Tighter regs on Waynesboro storm-water system approved

January 17, 2008|By JENNIFER FITCH

WAYNESBORO, Pa. - New regulations approved by the Waynesboro Borough Council Wednesday night will give the municipality tighter controls over how new development affects the problematic storm-water system.

The regulations come from Dennis E. Black Engineering, a Chambersburg, Pa., firm serving as the borough's consultant for repairs needed for the storm-water system prone to flooding homes and yards in quick and heavy rains.

The new ordinance require that storm-water management plans be submitted for any development creating 2,500 square feet of new impervious area like blacktop or roofs. Previously, the storm-water management plans are required for any development creating more than 5,000 square feet of impervious area.

The engineering firm had suggested the borough use 1,000 square feet as its new criteria, but the planning commission this week opted to recommend 2,500 square feet. Members said they had concerns that 1,000 square feet would unnecessarily involve homeowners making new driveways.


Storm-water management plans can be costly, Borough Engineer Kevin Grubbs said.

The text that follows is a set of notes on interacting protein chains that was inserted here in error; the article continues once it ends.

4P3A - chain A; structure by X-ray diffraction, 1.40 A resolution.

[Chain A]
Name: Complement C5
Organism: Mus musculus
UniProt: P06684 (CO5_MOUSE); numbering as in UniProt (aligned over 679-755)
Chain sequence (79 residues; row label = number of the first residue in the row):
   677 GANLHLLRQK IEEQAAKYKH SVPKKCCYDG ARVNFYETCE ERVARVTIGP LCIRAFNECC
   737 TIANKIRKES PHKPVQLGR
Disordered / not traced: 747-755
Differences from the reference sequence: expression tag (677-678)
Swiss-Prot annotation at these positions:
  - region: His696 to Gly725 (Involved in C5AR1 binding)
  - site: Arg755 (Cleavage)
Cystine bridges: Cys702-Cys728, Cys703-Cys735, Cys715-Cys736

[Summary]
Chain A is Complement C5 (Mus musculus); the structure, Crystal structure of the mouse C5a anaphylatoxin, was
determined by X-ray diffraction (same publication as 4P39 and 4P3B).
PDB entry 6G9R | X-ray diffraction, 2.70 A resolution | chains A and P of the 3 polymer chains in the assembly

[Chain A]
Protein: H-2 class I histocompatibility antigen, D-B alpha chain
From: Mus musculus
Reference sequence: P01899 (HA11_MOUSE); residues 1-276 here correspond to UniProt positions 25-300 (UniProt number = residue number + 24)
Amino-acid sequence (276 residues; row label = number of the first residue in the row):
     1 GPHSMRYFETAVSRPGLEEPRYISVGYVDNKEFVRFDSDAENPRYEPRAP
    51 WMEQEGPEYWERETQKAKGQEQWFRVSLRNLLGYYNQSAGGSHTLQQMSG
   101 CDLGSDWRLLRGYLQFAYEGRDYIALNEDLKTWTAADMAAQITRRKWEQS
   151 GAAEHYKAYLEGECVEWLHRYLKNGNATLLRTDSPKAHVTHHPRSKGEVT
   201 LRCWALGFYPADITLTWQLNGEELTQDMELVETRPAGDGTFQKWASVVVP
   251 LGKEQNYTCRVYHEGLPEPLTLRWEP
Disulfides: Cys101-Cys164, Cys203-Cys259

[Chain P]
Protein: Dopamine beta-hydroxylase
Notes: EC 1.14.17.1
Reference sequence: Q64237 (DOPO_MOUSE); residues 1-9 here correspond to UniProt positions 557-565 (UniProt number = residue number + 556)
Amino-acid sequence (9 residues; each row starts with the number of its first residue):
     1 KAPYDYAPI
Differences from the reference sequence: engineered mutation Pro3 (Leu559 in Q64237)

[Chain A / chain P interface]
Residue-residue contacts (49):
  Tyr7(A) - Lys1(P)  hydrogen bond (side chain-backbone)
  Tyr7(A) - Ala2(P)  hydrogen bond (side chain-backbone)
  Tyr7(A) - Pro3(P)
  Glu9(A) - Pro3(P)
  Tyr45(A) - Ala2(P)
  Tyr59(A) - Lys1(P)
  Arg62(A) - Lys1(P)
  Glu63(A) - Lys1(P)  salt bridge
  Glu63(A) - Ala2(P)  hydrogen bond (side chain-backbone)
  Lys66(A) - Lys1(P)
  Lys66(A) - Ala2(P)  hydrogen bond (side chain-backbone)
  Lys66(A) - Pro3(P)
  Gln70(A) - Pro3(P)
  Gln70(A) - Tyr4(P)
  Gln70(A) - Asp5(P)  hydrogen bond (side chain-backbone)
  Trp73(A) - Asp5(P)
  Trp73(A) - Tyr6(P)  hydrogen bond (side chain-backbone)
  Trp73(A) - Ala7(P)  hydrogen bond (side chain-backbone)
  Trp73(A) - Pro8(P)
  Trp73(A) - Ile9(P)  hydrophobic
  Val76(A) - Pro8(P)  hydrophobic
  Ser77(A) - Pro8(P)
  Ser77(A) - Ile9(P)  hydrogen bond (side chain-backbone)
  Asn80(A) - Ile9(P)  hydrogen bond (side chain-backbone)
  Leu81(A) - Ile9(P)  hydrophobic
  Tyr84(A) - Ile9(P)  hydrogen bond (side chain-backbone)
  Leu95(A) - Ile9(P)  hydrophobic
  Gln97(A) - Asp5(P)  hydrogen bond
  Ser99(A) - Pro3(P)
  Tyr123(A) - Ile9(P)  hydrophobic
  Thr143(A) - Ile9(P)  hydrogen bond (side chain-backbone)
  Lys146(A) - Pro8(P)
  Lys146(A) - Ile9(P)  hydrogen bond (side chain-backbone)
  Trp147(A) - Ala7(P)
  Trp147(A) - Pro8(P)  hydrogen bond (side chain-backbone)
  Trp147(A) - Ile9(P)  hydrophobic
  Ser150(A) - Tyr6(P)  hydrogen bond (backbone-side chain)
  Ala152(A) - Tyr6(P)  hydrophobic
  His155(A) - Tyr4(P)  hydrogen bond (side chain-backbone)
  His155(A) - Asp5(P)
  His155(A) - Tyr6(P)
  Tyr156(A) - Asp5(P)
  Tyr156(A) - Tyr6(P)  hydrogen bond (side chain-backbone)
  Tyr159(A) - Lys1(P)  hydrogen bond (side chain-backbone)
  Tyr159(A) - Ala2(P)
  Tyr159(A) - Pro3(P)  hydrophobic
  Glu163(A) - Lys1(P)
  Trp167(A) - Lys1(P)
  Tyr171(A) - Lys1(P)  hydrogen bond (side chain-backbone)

"You could get a couple thousand dollars tied up in developing a plan if you're building a garage that's, say, 40 by 65. ... It's the upfront cost that you might not have or be able to finance," said Merle Holsinger, a civil engineer who has submitted storm-water management plans to the borough.

The Pennsylvania Department of Environmental Protection has said that it will someday require storm-water management plans for development with greater than 1,000 square feet of impervious area, according to Grubbs.

"From what we've been told, that'll be the thing of the future," he said.

Grubbs told the planning commission that the consultant's proposals were designed to slow the water coming off a property in rain. In many cases, the storm water would have to be detained and released slowly to prevent the system from being overloaded, he said.

Dennis E. Black Engineering had suggested that new development provide the same runoff that would be associated with a meadow.

"We're kind of stepping away from that. ... The planning commission didn't want to make it impossible for developers to develop their land," Grubbs said Tuesday.

All regulations apply to the borough as a whole, not just areas where the storm-water system has been known to malfunction, Grubbs said.

The borough council - which would be the board to ultimately adopt new development rules - has set aside money for storm-water system repairs and has been seeking outside funding sources. The council has authorized Grubbs to get quotes to fix an outfall near the intersection of South Church and Maple streets with either gabion baskets or a concrete aqueduct.

"We're dealing with an outdated system, and in some cases it's undersized.We know that," Grubbs said.

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